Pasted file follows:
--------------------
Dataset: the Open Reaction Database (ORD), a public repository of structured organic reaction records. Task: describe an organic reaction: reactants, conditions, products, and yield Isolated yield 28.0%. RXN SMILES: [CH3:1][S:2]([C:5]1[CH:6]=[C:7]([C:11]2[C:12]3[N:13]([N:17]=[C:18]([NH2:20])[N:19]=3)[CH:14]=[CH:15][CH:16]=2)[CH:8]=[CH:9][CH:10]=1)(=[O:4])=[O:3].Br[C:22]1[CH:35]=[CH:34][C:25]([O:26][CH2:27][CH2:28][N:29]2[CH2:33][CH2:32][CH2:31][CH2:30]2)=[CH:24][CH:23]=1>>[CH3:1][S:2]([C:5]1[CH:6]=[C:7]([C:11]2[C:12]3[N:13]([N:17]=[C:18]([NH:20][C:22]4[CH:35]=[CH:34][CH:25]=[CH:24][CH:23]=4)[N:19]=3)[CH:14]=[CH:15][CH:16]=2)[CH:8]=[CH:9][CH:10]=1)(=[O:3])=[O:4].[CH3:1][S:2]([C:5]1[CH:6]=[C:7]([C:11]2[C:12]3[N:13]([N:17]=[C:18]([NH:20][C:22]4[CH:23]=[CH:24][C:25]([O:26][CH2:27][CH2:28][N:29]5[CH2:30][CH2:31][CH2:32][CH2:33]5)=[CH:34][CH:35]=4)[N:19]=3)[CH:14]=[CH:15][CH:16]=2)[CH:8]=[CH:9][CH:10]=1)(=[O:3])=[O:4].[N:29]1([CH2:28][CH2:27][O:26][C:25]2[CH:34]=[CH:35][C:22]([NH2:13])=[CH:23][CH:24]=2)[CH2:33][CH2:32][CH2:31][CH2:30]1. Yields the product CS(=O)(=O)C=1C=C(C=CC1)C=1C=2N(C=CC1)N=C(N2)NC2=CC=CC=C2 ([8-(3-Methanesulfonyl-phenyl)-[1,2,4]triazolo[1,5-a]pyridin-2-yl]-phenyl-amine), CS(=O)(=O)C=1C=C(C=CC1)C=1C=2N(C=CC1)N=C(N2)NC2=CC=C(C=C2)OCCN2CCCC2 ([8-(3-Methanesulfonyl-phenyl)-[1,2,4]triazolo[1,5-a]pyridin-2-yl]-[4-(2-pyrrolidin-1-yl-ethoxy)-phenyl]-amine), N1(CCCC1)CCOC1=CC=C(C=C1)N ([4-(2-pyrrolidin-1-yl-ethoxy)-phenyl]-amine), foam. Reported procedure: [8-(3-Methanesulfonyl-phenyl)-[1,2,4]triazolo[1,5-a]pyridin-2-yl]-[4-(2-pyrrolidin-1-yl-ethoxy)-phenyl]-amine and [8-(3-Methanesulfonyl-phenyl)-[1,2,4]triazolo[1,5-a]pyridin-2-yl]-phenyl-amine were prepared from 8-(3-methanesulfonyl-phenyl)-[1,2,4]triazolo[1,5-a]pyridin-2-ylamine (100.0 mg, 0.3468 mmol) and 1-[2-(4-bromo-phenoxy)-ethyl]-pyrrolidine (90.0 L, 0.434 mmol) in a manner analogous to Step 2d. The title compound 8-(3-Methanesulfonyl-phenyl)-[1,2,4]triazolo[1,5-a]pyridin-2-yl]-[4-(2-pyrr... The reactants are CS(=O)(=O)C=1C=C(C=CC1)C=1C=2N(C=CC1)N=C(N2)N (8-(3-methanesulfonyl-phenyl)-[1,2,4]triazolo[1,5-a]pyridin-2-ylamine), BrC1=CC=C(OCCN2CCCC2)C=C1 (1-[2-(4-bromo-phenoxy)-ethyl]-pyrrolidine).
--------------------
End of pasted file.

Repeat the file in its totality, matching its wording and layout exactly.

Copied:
Dataset: the Open Reaction Database (ORD), a public repository of structured organic reaction records. Task: describe an organic reaction: reactants, conditions, products, and yield Isolated yield 28.0%. RXN SMILES: [CH3:1][S:2]([C:5]1[CH:6]=[C:7]([C:11]2[C:12]3[N:13]([N:17]=[C:18]([NH2:20])[N:19]=3)[CH:14]=[CH:15][CH:16]=2)[CH:8]=[CH:9][CH:10]=1)(=[O:4])=[O:3].Br[C:22]1[CH:35]=[CH:34][C:25]([O:26][CH2:27][CH2:28][N:29]2[CH2:33][CH2:32][CH2:31][CH2:30]2)=[CH:24][CH:23]=1>>[CH3:1][S:2]([C:5]1[CH:6]=[C:7]([C:11]2[C:12]3[N:13]([N:17]=[C:18]([NH:20][C:22]4[CH:35]=[CH:34][CH:25]=[CH:24][CH:23]=4)[N:19]=3)[CH:14]=[CH:15][CH:16]=2)[CH:8]=[CH:9][CH:10]=1)(=[O:3])=[O:4].[CH3:1][S:2]([C:5]1[CH:6]=[C:7]([C:11]2[C:12]3[N:13]([N:17]=[C:18]([NH:20][C:22]4[CH:23]=[CH:24][C:25]([O:26][CH2:27][CH2:28][N:29]5[CH2:30][CH2:31][CH2:32][CH2:33]5)=[CH:34][CH:35]=4)[N:19]=3)[CH:14]=[CH:15][CH:16]=2)[CH:8]=[CH:9][CH:10]=1)(=[O:3])=[O:4].[N:29]1([CH2:28][CH2:27][O:26][C:25]2[CH:34]=[CH:35][C:22]([NH2:13])=[CH:23][CH:24]=2)[CH2:33][CH2:32][CH2:31][CH2:30]1. Yields the product CS(=O)(=O)C=1C=C(C=CC1)C=1C=2N(C=CC1)N=C(N2)NC2=CC=CC=C2 ([8-(3-Methanesulfonyl-phenyl)-[1,2,4]triazolo[1,5-a]pyridin-2-yl]-phenyl-amine), CS(=O)(=O)C=1C=C(C=CC1)C=1C=2N(C=CC1)N=C(N2)NC2=CC=C(C=C2)OCCN2CCCC2 ([8-(3-Methanesulfonyl-phenyl)-[1,2,4]triazolo[1,5-a]pyridin-2-yl]-[4-(2-pyrrolidin-1-yl-ethoxy)-phenyl]-amine), N1(CCCC1)CCOC1=CC=C(C=C1)N ([4-(2-pyrrolidin-1-yl-ethoxy)-phenyl]-amine), foam. Reported procedure: [8-(3-Methanesulfonyl-phenyl)-[1,2,4]triazolo[1,5-a]pyridin-2-yl]-[4-(2-pyrrolidin-1-yl-ethoxy)-phenyl]-amine and [8-(3-Methanesulfonyl-phenyl)-[1,2,4]triazolo[1,5-a]pyridin-2-yl]-phenyl-amine were prepared from 8-(3-methanesulfonyl-phenyl)-[1,2,4]triazolo[1,5-a]pyridin-2-ylamine (100.0 mg, 0.3468 mmol) and 1-[2-(4-bromo-phenoxy)-ethyl]-pyrrolidine (90.0 L, 0.434 mmol) in a manner analogous to Step 2d. The title compound 8-(3-Methanesulfonyl-phenyl)-[1,2,4]triazolo[1,5-a]pyridin-2-yl]-[4-(2-pyrr... The reactants are CS(=O)(=O)C=1C=C(C=CC1)C=1C=2N(C=CC1)N=C(N2)N (8-(3-methanesulfonyl-phenyl)-[1,2,4]triazolo[1,5-a]pyridin-2-ylamine), BrC1=CC=C(OCCN2CCCC2)C=C1 (1-[2-(4-bromo-phenoxy)-ethyl]-pyrrolidine).